There are more than just construction lessons to be learned from the three little pigs. These little characters can teach a lot about life and survival and their personalities reflect their outlook on the world. Let’s look at some of the lessons kids can learn from them.

  1. Watch out for the big, bad, wolf – The big, bad wolf comes in many forms. Like Mayhem, he can show up at anytime –  as a storm, an unexpected illness, a setback of some kind…the list is endless. It is wise to be on the look out for him, especially if you know he is lurking about. Being properly prepared for adversity is the best defense against it.
  2. Short cuts can cost you a lot – The first two pigs built houses of straw and sticks. While they were able to get the work done fast, their houses did not stand up to the huffs and puffs of the big bad wolf. They ended up losing their homes and in some versions, their very lives.
  3. Hard work pays off – The third pig spent the time and effort to build a house from bricks and mortar. While his brothers were enjoying a leisurely existence, he was busy working away building a strong house. In the end, both of the lazy brothers found refuge in the sturdy home of their more practical brother in the versions where the pigs manage to escape the wolf.
  4. Create a solid plan for your future – All three pigs created a plan for the future, more or less. The problem is –  the first pigs were rather short-sighted. A straw house would not stand up against a rainstorm and a stick house would not stand up against a bad rainstorm. The third little pig took into account things that could possibly happen and decided to build a house that could pretty much withstand any bad weather and intruders. He came up with a solid plan for future protection.
  5. Learn to expect the unexpected – Obviously the first two pigs were not expecting the need to ward off the big bad wolf. Chances are they would have been considerably more concerned about safety in building their homes, if they thought a predator would come calling. The third pig seemed to take all things into consideration in his choice of building materials. He was prepared when the unexpected happened.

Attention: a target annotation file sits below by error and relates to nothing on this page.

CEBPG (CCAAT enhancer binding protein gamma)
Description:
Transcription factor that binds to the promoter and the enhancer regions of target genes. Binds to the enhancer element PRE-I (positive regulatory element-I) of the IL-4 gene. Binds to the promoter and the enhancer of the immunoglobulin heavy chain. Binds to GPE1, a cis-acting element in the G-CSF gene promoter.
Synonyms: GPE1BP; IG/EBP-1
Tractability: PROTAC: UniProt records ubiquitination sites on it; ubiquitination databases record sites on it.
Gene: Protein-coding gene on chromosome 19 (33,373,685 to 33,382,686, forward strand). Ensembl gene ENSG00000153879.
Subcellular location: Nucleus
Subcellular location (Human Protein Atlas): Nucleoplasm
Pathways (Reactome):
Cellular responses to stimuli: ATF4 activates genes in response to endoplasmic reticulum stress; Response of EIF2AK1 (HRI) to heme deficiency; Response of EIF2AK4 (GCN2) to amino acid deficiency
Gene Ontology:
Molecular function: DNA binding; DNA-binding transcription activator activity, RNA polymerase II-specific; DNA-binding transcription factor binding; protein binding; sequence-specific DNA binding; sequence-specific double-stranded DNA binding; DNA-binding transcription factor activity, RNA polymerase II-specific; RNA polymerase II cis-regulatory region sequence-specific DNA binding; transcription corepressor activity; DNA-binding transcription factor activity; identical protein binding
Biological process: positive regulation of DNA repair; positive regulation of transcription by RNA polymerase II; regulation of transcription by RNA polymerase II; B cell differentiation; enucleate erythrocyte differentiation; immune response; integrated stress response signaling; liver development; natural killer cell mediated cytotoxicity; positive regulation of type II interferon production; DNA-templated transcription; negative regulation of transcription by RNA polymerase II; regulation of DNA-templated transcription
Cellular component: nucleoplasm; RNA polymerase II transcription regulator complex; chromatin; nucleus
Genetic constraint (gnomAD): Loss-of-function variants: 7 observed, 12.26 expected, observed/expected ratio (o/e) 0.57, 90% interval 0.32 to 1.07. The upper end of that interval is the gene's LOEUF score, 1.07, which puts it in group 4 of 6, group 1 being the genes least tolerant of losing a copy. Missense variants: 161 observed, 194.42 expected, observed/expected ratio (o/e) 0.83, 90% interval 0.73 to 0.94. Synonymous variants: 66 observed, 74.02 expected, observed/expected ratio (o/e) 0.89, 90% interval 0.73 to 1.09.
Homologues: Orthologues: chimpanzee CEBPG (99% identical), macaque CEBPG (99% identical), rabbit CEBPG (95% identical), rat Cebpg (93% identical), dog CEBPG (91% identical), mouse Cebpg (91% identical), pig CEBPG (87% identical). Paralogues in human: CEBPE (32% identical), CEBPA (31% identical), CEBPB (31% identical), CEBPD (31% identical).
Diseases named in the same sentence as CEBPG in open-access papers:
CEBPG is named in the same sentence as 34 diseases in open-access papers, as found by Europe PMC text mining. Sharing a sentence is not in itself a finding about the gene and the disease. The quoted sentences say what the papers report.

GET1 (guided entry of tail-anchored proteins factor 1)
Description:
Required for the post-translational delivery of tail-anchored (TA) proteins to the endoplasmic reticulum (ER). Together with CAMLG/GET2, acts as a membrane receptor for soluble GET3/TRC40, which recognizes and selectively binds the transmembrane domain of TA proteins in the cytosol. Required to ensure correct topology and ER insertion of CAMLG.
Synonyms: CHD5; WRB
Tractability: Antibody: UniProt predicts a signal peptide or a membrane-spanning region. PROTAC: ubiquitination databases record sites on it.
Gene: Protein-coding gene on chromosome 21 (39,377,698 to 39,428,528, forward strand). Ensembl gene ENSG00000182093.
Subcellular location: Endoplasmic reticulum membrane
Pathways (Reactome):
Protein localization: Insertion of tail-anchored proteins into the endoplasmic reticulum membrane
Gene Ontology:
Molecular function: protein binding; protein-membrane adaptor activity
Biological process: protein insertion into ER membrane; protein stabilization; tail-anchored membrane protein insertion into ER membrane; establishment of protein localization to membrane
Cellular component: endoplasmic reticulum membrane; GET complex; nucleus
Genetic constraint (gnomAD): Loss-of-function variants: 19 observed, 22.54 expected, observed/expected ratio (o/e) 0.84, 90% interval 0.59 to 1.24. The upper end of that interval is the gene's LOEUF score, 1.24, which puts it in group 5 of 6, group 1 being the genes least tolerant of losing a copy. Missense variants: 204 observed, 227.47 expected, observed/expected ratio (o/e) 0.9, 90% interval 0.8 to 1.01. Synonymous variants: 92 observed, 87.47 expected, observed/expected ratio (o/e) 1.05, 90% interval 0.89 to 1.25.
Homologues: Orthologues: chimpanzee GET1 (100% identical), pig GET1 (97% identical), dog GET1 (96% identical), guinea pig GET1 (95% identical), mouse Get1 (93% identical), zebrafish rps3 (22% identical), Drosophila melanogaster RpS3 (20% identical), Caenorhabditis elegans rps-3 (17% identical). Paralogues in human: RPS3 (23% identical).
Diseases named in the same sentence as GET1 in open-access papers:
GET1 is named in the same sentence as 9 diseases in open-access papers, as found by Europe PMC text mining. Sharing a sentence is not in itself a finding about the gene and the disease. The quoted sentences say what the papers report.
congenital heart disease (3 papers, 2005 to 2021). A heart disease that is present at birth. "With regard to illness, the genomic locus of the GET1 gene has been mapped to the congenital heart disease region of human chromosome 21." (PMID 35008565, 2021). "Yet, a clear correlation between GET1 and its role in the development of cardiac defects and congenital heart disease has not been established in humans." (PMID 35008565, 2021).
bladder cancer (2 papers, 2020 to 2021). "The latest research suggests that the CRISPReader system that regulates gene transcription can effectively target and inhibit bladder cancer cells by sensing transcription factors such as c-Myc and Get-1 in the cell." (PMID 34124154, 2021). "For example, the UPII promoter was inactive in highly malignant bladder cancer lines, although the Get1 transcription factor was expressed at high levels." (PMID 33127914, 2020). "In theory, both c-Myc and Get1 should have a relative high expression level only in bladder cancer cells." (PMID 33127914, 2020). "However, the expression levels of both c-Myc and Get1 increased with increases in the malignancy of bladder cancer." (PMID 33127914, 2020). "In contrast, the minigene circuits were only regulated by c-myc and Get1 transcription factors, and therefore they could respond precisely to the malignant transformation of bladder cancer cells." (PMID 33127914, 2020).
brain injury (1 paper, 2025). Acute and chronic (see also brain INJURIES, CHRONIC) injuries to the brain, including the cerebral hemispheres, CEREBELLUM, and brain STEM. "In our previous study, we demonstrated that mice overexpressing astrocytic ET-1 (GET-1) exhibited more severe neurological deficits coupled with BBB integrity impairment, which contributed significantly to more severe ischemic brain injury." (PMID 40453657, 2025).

6. Know your limitations – The big bad wolf felt that he was invincible. He easily blew down the house of straw, and the house of sticks, though a little harder to blow down, was still no match for his lungs. When he came to the house of bricks, he still felt that he was able to be successful, yet he was not. He didn’t assess the situation very well, and therefore, used unnecessary breath on trying to do the impossible.
  7. Going after the wrong thing can get you into hot water – The wolf pursued the three pigs even though he wore himself out trying to blow down the house of bricks. He should have taken the hint that these pigs were off limits. He would have been much better off seeking easier prey. Instead, he continued his pursuit which landed him in hot water, or hot oil, depending on which version you read. Sometimes it’s worth pursuing a goal; sometimes you need to be willing to let it go.
  8. Be willing to help your siblings – In the less violent versions, the little pig with the brick house could have been mean to his brothers and let them fend for themselves against the wolf, but when they came to him for help, he let them in and gave them sanctuary.
  9. A little extra work is worth the sacrifice – The first two pigs were more interested in playing around and having fun than making sure they had safe, sturdy homes. Had they been willing to put in some elbow grease and quality time, they would have had nice safe homes and still had a chance to enjoy a life of leisure afterwards.
  10. Don’t be fooled by people who would lead you astray – Some versions have the wolf trying to trick the last pig out of his home, since it won’t be blown down. But, with every suggestion the wolf makes to get the pig out, the pig outsmarts the wolf. Kids need to learn how to stay out of trouble and not be led into it by others.

There are several versions of this tale, some less violent than others. Whatever version you choose to share with your children, you will find many lessons that they can use to help them navigate the waters of childhood and beyond.